What is Collaborative Law?
Collaborative Law is a fairly new process used in Family Law.
In the traditional process a divorcing husband and wife each instruct their own solicitors who then correspond with each other and their own clients and represent their clients in Court proceedings.
In the collaborative process the husband and wife still instruct their own solicitors but, providing both solicitors are trained collaboratively and all parties are in agreement about dealing with the process in a collaborative way, then at certain stages in the process round the table meetings are arranged to see if agreement can be reached through face to face negotiation.
It is quite possible in the Court process for the husband and wife not to talk to each other or to meet. Everything they say is filtered through to solicitors and possibly barristers and so the potential for misunderstanding and misrepresentation is quite high.
In the collaborative process the husband and wife, instead of dealing through lawyers, work with lawyers to achieve their own solution.
The collaborative process helps the parties find their best solutions by agreement rather than through conflict.
This may take more than one meeting but if no agreement is possible the lawyers are not allowed to represent their clients in Court proceedings. The Clients would have to go away and instruct new solicitors of their own. This fact is made clear from the beginning of the collaborative process as everyone signs what is known as a Participation Agreement to this effect before they start. This is a good thing as it gives everyone an incentive to make the process succeed. The clients, on the one hand, do not want to be paying two lots of solicitors for two different processes and the lawyers, on the other, do not want to lose their clients to other solicitors who would then take them through the Court process.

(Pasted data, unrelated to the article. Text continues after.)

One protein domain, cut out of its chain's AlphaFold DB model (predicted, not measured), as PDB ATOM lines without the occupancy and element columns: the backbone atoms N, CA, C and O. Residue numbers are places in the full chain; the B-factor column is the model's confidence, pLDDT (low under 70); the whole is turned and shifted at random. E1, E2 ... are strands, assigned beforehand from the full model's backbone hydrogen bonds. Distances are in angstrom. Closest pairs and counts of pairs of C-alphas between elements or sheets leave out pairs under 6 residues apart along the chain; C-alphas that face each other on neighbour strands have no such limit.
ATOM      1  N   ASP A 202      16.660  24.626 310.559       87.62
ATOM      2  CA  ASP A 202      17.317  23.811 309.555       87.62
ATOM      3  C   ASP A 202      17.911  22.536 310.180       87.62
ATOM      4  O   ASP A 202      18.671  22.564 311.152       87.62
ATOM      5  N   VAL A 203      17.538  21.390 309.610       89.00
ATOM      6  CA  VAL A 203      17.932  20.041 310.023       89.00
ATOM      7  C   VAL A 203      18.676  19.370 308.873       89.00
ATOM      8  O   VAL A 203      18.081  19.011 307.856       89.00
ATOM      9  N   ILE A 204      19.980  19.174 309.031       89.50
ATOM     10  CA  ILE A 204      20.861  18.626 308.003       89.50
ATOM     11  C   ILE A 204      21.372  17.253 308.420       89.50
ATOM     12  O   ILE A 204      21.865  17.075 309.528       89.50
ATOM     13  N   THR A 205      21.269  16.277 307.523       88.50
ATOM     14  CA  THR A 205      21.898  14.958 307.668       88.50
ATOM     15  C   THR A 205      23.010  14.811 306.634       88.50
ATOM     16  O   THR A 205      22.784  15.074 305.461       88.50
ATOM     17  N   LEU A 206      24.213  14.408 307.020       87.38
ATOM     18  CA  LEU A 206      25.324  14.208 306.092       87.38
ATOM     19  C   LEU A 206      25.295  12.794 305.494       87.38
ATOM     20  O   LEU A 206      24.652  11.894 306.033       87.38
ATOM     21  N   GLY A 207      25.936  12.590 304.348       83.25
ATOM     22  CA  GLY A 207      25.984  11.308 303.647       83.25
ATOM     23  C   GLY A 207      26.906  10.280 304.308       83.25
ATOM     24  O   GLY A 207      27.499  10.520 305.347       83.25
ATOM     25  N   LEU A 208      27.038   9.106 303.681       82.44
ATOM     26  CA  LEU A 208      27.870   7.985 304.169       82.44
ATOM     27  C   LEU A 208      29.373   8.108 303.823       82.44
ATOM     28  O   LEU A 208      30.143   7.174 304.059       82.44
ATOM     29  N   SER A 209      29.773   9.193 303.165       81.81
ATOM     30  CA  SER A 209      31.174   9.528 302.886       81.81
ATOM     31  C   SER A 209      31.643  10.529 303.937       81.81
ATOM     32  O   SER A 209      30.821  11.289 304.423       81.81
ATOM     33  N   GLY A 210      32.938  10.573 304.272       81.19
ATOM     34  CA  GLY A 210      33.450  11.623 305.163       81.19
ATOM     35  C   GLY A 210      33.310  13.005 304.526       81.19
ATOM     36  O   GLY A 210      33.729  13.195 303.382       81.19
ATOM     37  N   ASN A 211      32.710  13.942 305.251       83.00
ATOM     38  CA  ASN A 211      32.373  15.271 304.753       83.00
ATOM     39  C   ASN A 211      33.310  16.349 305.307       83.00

Some of the advantages of the collaborative process over the traditional system include:
1. Being able to reduce the cost in terms of money and emotion of the Court process.
2. It encourages communication and information sharing between husband and wife which is a positive thing for the future, especially when there are children involved.
3. It enables the parties to have some control of the outcome and to do so in a dignified way.
4. The husband and wife are able to set their own agenda and able to take things at their own pace in the process.
5. It is better for any children involved to know and see their parents working together to find a solution rather than fighting each other at Court.
If anyone wants to instruct a collaborative lawyer, they should contact Resolution (which used to be Solicitors Family Law Association) for a list of appropriately qualifies lawyers although you should be aware that Tim Guppy here is a qualified collaborative lawyer (and a member of both the Bournemouth and Somerset groups of collaborative lawyers locally).